5. Persistence in The Continuation of Breastfeeding.
Breastfeeding gets easier and easier with practice and the work does pay off, just stay with it!
How often and long should you breastfeed?
Each baby and mom are different. Womenshealth.gov recommends newborn babies breastfeed at least 8 to 12 times every 24 hours (every 2-3 hours) to help bring in your milk supply. Follow your baby’s schedule and adapt to them. Each feeding may be 15-20 minutes but there is no set time! Your baby will let you know when they are finished.
How do you know your baby is getting enough?
When you first begin to breastfeed, your baby’s stomach is very tiny! It starts off the size of a cherry and by three weeks it develops into the size of an egg. Although the baby’s stomach is small, it is a common fear for the mother that she is not producing enough milk for her baby.
You can be reassured you are producing enough milk for your baby by self expressing from the other nipple your baby is not breastfeeding from. This way, you can see approximately how much milk you are giving to your baby. You can also know your baby is getting enough milk when he or she shows signs of being more content and satisfied after feedings. The amount of wet diapers the baby has within a 24 hours lets us know if the they are hydrated. Your baby should have at least one wet diaper the first day, two wet diapers the second, three wet diapers the third and four wet diapers the fourth day (easy rule right?) Thank goodness the rule doesn’t continue much past that! By day five and after, your baby should have at least six wet diapers a day. Your baby’s weight will also be tracked daily while at the hospital. It is normal for newborns to lose up to seven percent of their birth weight within the first three days of delivery. Your pediatrician will inform you if your infant’s weight ever becomes concerning.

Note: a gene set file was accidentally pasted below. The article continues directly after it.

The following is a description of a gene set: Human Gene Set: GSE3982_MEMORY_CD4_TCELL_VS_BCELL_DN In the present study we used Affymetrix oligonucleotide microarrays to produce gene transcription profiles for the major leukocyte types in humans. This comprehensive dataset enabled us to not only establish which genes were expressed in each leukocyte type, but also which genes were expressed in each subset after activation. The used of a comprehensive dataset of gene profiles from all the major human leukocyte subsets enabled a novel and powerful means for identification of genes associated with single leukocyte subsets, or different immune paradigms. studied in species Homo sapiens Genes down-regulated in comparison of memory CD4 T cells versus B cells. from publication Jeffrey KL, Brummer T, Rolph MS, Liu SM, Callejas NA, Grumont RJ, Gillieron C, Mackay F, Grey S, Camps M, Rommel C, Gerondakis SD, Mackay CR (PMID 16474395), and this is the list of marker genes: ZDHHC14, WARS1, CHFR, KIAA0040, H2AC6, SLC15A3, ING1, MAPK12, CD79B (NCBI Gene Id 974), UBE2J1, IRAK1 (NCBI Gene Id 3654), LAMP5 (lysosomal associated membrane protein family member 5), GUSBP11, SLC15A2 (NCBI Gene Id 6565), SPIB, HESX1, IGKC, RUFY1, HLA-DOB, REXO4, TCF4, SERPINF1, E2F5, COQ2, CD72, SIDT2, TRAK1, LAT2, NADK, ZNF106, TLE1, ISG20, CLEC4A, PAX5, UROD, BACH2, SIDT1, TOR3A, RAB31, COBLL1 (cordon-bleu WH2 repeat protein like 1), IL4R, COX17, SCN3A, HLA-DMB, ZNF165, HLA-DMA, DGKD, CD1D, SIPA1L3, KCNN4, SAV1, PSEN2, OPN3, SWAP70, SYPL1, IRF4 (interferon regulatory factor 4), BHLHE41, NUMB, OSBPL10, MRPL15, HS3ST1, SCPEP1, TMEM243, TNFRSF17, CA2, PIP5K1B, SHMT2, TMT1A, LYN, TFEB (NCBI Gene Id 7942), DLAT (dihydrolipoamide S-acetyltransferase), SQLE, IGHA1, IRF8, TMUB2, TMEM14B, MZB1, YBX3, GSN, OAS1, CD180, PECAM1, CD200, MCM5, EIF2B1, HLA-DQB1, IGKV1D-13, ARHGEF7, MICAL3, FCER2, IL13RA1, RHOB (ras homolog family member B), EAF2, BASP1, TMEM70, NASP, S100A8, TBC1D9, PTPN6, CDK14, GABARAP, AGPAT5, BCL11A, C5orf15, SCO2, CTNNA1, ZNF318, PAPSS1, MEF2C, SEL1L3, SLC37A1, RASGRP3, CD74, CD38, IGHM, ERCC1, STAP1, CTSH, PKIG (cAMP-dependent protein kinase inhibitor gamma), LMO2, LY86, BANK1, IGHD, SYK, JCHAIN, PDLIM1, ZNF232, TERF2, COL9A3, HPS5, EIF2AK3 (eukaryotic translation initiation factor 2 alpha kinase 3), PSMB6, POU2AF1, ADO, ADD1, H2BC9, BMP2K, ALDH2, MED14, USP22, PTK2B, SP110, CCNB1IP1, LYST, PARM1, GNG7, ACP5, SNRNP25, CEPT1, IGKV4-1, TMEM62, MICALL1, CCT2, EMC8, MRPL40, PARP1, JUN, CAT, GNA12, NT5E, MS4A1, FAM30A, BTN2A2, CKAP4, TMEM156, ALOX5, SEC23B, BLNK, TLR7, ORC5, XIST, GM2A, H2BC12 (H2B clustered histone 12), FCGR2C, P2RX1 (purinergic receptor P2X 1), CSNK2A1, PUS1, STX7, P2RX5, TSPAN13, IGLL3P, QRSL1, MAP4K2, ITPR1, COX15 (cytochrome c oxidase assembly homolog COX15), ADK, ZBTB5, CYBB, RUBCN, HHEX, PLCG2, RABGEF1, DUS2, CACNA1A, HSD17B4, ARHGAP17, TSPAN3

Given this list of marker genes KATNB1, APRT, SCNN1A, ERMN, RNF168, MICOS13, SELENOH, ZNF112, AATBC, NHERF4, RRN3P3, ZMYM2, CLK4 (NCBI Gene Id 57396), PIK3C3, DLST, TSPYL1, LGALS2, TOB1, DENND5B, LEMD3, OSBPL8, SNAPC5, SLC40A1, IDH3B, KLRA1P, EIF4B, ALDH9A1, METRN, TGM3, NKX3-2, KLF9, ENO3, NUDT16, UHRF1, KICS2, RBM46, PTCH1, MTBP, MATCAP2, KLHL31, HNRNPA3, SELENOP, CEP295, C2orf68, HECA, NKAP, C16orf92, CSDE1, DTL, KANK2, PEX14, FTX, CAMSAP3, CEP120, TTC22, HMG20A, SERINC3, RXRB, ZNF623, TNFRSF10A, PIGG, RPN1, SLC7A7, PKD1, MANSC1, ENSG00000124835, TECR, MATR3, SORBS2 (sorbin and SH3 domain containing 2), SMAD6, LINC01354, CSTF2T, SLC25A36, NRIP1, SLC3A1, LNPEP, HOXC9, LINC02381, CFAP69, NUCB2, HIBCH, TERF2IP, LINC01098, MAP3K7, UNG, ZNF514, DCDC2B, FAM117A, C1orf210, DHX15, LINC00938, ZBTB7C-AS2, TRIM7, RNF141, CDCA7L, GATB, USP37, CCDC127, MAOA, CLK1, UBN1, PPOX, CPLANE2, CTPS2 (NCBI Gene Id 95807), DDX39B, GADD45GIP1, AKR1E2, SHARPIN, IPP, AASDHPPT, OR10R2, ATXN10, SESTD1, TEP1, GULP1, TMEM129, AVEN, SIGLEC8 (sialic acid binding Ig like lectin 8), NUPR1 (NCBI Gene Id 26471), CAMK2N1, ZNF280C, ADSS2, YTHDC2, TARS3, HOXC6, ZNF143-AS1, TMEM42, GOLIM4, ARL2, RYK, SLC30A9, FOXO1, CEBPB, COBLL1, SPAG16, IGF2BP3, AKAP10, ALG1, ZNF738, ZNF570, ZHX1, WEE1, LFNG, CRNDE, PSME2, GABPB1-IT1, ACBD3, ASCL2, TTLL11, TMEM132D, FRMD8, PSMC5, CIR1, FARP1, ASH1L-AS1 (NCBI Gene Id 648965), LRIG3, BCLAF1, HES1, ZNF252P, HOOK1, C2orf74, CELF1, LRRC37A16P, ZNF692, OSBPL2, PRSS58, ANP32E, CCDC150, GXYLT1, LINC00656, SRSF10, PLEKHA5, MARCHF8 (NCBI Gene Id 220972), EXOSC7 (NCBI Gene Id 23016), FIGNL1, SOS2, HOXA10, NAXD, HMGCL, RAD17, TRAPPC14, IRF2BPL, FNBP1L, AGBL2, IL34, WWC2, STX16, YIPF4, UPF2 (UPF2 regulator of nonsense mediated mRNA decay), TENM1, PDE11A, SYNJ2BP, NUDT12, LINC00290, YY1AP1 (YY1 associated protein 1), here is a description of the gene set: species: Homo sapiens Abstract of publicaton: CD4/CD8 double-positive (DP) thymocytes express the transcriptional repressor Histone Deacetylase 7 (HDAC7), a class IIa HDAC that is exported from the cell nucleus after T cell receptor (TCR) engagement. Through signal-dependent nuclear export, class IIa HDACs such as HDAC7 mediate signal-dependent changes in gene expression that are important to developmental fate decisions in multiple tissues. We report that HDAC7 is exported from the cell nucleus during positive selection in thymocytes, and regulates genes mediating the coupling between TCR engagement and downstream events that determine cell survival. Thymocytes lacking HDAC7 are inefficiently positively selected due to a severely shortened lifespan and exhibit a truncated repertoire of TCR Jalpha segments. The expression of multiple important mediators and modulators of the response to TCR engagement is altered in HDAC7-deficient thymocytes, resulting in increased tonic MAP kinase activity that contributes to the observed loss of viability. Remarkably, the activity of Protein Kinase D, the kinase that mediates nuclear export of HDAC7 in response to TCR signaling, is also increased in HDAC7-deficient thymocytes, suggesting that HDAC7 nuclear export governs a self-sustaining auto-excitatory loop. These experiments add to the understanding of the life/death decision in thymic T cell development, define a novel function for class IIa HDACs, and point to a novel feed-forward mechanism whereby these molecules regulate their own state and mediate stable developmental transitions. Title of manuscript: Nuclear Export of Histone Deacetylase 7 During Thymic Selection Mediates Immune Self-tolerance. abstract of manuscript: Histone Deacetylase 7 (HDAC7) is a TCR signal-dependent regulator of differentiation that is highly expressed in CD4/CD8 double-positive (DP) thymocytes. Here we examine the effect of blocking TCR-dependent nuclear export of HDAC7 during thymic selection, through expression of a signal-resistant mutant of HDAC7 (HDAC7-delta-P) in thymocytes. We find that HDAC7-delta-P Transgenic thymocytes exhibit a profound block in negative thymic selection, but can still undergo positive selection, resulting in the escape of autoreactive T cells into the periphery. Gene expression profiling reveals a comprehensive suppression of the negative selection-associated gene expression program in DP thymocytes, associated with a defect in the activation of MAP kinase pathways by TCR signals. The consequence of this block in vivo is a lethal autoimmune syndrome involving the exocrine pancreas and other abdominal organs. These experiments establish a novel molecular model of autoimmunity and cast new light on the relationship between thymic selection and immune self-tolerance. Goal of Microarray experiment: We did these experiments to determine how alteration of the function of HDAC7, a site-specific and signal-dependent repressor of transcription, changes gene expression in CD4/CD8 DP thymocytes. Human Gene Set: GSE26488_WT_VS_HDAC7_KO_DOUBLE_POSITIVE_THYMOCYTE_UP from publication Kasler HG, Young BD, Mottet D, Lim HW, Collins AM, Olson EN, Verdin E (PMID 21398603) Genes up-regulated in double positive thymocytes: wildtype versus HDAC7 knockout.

To see a visual chart of this information click here.
When should you stop breastfeeding?
Any amount of breastfeeding is better than none, but The American Academy of Pediatrics recommends babies be exclusively breastfed for “about the first six months of life. This means your baby needs no additional foods (except Vitamin D) or fluids unless medically indicated. Babies should continue to breastfeed for a year and for as long as is mutually desired by the mother and baby.” The World Health Organization (WHO) recommends babies to be breastfed even longer, “Exclusive breastfeeding is recommended up to six months of age, with continued breastfeeding along with appropriate complementary foods up to two years of age or beyond.”
Where can you find extra support and guidance for breastfeeding?
- You may call the National Breastfeeding help line at 800-994-9662 available Monday-Friday 9am-6pm EST. You will be connected to to a breastfeeding peer counselor that can help answer common breastfeeding questions and help you decide if you need more assistance from a doctor or lactation consultant.
- You may visit http://www.ilca.org to find an International Board Certified Lactation Consultant in your area.
- Find a local breastfeeding support group online through Facebook.
- Utilize The Women Infant and Children program (WIC) provided to low income families. For local WIC information visit http://www.fns.usda.gov/wic/breastfeeding/breastfeedingmainpage.htm or you may call the national office at 703-305-2746.
The woman body is “UDDERLY” amazing to support and give life to another growing human! You can do this. Just remember…
Plan, Position, Practice, Patience and Persistence.